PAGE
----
On Twitter, she also saw concerns that Moxie romanticized the harassment thanks to a scene between her and Patrick Schwarzenegger. “I think it’s great that people are curious and want to criticize a story that they think risks romanticizing abuse or harassment, which this movie does not do,” she explained. saying that was my original point of view. as well as. “If I were a member of the public I think I would inherently believe that is what the story was going to say too, because that is what we got used to and what we see in the media, this which is unhappy and detrimental to us as women and as a society. “
I think I would inherently believe that’s what the story was going to say too, because that’s what we got used to and see in the media. “
Instead, Moxie tells the story of a teenage girl publishing an anonymous magazine denouncing sexism in her school. This inspires his comrades to talk about their own problems, which is dear to Pascual-Peña. “I remain dedicated to standing up for what I think is right and doing that and everything I do with my actions, my art, my personal life, with vigor; even if it’s not the most popular thing to do, ”she remarked.
On the phone, his passion and enthusiasm for Moxie and what that means for his personal life is clear. “I think the film is powerful in that we see activism on a spectrum. Implementing change and using your voice doesn’t always have to be something big. I think it’s great that we see a variety of perspectives from these girls from different perspectives and backgrounds. ”In her own life, she strives to stand up for good, both personally and professionally. “I stand for the things that are close to my heart, be it fairness and diversity, racial justice, my own critique of the misogynistic community and the arts. I strive to always speak up and develop my knowledge. and i try to do it a lot of ways, trying to leave things better than i have come to them. “
During filming Moxie, the cast really became a family. “We’re great, very tight-knit which is the result of Amy organizing the best group of people I’ve ever been a part of,” she said with a laugh. In fact, during our interview, Lauren Tsai, who plays Claudia in the film, was at her house with Josie Totah, her best friend /Moxie and Saved by the Bell costar. “Before the world closed, I took trips with these girls, had dinner with the family and ended up moving in with one of them. The shoot was such a blessing, and I can’t express enough how amazing each person was. Even when we try to tackle some tough issues in the movie, everyone made it a wonderful supportive environment. “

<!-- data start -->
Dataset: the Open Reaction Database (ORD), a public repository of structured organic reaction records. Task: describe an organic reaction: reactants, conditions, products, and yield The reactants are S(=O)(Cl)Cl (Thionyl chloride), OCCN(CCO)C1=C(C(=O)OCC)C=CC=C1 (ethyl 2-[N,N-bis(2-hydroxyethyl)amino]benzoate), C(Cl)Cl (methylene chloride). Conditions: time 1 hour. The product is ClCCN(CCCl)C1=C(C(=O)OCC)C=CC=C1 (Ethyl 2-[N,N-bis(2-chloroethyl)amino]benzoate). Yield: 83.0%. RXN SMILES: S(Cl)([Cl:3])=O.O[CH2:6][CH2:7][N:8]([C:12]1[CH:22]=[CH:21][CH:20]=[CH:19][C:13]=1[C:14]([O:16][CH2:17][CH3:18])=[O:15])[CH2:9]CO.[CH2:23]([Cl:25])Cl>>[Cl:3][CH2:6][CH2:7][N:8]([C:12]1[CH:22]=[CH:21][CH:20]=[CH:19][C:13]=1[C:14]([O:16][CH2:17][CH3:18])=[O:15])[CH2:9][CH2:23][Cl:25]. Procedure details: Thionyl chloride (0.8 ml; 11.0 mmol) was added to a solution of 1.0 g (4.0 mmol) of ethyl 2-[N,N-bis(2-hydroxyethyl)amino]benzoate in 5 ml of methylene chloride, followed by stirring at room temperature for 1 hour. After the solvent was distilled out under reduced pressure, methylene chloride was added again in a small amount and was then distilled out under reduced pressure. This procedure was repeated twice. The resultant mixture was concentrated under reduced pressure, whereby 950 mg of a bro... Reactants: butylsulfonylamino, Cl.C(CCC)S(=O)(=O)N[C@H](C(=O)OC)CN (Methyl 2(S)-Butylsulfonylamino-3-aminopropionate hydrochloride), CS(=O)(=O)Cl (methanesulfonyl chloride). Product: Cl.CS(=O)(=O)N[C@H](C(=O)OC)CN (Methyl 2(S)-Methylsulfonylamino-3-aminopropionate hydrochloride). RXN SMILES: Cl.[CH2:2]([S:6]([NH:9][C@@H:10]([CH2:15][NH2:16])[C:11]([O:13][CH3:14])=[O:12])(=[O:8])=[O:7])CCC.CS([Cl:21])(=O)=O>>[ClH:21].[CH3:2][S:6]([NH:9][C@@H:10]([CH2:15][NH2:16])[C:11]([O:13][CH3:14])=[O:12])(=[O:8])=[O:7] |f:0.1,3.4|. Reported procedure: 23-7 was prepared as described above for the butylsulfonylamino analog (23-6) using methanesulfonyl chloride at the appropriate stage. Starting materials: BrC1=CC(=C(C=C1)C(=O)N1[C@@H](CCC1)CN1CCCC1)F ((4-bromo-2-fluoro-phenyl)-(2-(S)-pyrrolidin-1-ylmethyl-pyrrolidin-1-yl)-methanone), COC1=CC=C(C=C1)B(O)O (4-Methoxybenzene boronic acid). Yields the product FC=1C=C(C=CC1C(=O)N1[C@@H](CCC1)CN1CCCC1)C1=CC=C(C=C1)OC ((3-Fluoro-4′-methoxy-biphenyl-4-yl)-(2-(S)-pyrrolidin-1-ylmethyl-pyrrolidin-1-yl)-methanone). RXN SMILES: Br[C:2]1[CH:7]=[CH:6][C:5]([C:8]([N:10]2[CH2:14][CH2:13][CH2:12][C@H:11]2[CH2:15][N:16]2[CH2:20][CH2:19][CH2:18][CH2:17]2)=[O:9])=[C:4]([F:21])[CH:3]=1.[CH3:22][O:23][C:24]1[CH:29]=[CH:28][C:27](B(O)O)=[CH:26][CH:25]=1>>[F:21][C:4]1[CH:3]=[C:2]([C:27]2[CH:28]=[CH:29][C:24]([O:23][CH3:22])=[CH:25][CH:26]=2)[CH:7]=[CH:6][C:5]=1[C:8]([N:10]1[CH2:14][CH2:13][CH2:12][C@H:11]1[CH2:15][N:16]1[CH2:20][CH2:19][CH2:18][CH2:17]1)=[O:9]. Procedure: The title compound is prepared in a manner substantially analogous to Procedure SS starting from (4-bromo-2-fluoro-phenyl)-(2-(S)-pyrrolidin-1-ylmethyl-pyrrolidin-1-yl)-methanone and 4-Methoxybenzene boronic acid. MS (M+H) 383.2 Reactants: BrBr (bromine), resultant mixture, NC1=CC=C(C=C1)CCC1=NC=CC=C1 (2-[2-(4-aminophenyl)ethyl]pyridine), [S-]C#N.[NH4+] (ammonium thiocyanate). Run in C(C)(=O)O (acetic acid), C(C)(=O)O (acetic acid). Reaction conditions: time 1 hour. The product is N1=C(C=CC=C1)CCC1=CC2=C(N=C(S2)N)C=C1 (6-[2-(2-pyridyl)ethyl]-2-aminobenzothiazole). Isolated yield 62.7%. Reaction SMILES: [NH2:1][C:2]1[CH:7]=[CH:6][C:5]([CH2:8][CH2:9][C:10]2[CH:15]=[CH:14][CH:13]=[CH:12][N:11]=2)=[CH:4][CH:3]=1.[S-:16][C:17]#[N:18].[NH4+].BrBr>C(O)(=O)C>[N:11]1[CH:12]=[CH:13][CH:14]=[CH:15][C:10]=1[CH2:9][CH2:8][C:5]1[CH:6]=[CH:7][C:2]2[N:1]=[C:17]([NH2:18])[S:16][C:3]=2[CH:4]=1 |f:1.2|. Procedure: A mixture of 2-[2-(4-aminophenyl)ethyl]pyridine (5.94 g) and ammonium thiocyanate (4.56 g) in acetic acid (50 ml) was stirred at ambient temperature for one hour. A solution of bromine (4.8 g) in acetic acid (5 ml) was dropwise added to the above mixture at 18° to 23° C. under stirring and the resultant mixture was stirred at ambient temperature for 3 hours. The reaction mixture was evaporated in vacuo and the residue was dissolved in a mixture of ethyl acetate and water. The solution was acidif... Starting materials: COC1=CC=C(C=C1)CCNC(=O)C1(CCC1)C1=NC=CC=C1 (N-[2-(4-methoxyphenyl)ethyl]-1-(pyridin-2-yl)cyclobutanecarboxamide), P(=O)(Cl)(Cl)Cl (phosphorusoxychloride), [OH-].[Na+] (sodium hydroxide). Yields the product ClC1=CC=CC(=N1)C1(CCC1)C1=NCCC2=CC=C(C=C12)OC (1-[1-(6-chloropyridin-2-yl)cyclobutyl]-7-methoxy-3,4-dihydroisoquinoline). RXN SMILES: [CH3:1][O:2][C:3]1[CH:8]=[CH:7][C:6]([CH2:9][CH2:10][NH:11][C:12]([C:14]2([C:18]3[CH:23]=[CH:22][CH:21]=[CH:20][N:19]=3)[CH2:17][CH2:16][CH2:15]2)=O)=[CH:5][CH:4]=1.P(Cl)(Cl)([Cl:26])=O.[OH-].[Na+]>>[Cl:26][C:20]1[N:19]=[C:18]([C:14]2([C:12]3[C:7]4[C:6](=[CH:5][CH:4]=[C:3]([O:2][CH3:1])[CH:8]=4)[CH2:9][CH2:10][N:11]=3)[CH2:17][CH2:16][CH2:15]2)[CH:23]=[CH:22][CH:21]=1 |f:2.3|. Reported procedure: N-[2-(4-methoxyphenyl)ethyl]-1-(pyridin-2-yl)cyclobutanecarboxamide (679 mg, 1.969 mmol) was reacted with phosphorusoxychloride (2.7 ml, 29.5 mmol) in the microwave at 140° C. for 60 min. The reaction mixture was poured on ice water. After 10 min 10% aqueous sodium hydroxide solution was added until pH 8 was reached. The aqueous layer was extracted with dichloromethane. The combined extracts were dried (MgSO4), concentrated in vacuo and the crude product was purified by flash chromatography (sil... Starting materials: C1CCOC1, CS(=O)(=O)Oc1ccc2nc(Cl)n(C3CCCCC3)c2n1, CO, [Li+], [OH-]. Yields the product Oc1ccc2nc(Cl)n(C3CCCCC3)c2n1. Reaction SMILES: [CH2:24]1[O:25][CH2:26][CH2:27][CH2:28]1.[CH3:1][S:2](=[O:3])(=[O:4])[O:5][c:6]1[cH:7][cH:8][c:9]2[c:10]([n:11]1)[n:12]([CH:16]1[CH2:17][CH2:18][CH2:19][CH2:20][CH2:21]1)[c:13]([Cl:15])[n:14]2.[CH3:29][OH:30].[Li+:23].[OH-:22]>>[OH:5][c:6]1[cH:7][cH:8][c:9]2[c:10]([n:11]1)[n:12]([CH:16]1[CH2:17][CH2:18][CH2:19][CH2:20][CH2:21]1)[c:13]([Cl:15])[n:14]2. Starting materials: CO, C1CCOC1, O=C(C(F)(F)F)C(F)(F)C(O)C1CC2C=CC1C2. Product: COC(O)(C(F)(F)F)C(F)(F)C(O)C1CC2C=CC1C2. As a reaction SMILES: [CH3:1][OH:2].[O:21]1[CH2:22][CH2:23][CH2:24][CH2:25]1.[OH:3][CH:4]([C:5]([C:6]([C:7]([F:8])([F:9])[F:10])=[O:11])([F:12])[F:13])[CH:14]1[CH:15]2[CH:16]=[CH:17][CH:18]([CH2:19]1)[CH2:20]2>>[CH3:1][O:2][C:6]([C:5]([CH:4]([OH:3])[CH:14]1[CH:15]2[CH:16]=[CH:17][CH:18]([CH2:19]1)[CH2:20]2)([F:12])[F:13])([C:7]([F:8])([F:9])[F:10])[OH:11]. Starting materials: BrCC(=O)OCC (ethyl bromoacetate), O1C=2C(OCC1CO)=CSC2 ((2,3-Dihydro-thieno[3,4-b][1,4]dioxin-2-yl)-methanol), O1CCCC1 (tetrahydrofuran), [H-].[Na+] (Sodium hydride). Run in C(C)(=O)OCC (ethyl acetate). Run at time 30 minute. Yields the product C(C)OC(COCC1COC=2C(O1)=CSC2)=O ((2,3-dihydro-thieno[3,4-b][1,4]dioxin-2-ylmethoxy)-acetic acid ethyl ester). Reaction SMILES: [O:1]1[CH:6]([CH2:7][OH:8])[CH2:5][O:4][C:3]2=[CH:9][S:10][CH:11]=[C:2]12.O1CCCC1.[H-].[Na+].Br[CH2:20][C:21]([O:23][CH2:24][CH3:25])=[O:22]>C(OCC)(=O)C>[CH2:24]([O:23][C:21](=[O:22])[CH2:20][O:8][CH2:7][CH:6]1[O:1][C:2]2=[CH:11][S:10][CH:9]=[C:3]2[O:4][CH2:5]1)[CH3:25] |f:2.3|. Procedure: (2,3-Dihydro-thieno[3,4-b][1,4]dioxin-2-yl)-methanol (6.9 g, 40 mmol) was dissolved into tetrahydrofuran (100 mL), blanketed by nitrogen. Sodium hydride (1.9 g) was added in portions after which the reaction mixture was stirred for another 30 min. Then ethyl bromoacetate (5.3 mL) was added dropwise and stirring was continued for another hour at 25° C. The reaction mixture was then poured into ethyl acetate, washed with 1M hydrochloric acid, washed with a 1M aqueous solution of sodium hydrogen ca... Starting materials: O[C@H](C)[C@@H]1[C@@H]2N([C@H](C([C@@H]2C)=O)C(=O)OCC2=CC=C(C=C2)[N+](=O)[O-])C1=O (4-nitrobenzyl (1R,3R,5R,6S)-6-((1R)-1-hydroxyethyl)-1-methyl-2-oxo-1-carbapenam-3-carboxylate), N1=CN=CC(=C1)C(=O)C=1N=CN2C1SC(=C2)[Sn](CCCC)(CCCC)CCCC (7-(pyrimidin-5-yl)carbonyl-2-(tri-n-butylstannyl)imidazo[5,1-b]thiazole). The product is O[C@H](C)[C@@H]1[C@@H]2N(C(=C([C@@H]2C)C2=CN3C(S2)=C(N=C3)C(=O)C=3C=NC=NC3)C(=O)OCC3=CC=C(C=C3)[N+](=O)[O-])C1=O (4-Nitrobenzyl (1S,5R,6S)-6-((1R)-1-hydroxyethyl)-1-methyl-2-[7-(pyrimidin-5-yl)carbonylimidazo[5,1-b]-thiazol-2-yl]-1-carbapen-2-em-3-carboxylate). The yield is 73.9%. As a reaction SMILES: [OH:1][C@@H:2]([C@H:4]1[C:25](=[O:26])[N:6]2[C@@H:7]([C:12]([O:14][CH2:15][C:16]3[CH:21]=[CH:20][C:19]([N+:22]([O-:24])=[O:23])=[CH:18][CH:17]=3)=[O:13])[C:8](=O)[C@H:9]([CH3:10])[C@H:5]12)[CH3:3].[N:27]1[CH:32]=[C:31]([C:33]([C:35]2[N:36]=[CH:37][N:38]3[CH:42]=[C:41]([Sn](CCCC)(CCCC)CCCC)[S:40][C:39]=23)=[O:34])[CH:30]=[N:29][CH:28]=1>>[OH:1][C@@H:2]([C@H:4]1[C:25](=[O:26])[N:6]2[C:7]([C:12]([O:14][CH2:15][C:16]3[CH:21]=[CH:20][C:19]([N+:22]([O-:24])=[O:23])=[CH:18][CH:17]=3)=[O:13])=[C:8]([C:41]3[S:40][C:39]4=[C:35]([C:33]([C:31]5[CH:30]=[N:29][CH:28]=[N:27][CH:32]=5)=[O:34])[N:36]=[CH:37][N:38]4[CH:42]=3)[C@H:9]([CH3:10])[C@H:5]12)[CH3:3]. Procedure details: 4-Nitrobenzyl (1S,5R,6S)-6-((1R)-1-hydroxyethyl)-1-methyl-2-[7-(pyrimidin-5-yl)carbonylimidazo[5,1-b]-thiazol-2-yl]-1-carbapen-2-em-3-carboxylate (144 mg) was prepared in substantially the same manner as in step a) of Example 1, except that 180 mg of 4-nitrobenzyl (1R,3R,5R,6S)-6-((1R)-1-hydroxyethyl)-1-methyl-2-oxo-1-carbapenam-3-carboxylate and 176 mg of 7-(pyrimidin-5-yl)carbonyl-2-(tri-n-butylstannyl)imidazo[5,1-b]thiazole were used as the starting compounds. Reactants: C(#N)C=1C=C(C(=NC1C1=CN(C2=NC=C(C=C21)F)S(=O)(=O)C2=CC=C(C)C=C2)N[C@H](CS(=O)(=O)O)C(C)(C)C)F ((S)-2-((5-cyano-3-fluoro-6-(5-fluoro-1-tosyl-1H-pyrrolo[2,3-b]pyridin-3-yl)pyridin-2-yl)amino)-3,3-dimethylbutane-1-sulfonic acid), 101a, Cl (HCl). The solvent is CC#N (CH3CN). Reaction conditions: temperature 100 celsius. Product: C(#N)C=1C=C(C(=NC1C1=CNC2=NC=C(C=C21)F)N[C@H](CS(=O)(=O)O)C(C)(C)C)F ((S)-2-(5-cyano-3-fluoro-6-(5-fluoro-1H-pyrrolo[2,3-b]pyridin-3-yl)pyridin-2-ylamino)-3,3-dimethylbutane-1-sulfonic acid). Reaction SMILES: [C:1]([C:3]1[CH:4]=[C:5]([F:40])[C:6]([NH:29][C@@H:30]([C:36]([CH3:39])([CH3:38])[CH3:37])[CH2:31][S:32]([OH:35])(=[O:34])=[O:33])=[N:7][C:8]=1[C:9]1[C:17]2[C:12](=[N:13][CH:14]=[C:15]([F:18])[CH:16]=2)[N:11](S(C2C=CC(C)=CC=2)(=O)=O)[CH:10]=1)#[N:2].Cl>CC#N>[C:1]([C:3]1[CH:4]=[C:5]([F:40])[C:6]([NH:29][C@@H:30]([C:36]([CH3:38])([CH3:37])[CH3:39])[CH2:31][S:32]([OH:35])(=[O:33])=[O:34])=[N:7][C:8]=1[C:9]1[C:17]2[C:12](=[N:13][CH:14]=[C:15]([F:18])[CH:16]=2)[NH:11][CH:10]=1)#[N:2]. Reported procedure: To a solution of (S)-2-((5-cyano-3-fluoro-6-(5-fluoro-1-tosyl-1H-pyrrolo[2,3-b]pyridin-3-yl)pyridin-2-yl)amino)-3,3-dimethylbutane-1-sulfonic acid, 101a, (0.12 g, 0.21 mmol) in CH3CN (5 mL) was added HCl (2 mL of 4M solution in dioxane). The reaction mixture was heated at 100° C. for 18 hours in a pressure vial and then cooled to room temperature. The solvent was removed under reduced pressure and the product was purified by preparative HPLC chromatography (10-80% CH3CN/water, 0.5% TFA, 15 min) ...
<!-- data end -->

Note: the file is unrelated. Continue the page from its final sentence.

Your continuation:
“I hope people feel more empowered and inspired to talk about things that make them uncomfortable.”
As for what she hopes audiences will take away from the film, she wants them to feel as empowered as she has. “I hope audiences feel more empowered and inspired to talk about things that make them uncomfortable,” she shared. “The most drugged part of the movie is the fact that you see someone like my character, overseeing and organizing young ladies’ events, but you also see someone like the character of Claudia, who signed the club to the club. school and did something in the logistics side. Then you see Vivian, who isn’t that outgoing, but really tackles the cause by creating the zine, which then is a catalyst to empower so many people. other young women in their school. So I hope that people will essentially leave with joy and feel more compelled to live their truth and use the voice. “
Moxie may have changed her life, but she still has a long and bright future ahead of her. The next step? Peacock’s Season Two Saved by the Bell revival, which was renewed in January 2021. “Obviously, I’m delighted we’re returning for season two, and we’re super excited as a cast,” she revealed, enthusiasm in her voice evident . “I also can’t wait for the girls to really come together on the show because I feel like it’s not something we really saw in the first season. I would love to have more scenes, obviously selfishly with my daughter, Josie Totah. I also love the idea of being more Aisha, of dominating her on the court as a quarterback, because we really see her take hers in that regard. “The last time we saw Aisha, she was going to tell Jamie that she still had feelings for him, only to see him kissing Lexi, Totah’s character. And, of course, we can’t wait to see. where is that love triangle going. Outside of the realm of Bayside High, there is an independent film in the works that Pascual-Peña is passionate about. “It’s a story that I think has an impact, and like all roles that I can play, I would be honored to be a part of it. “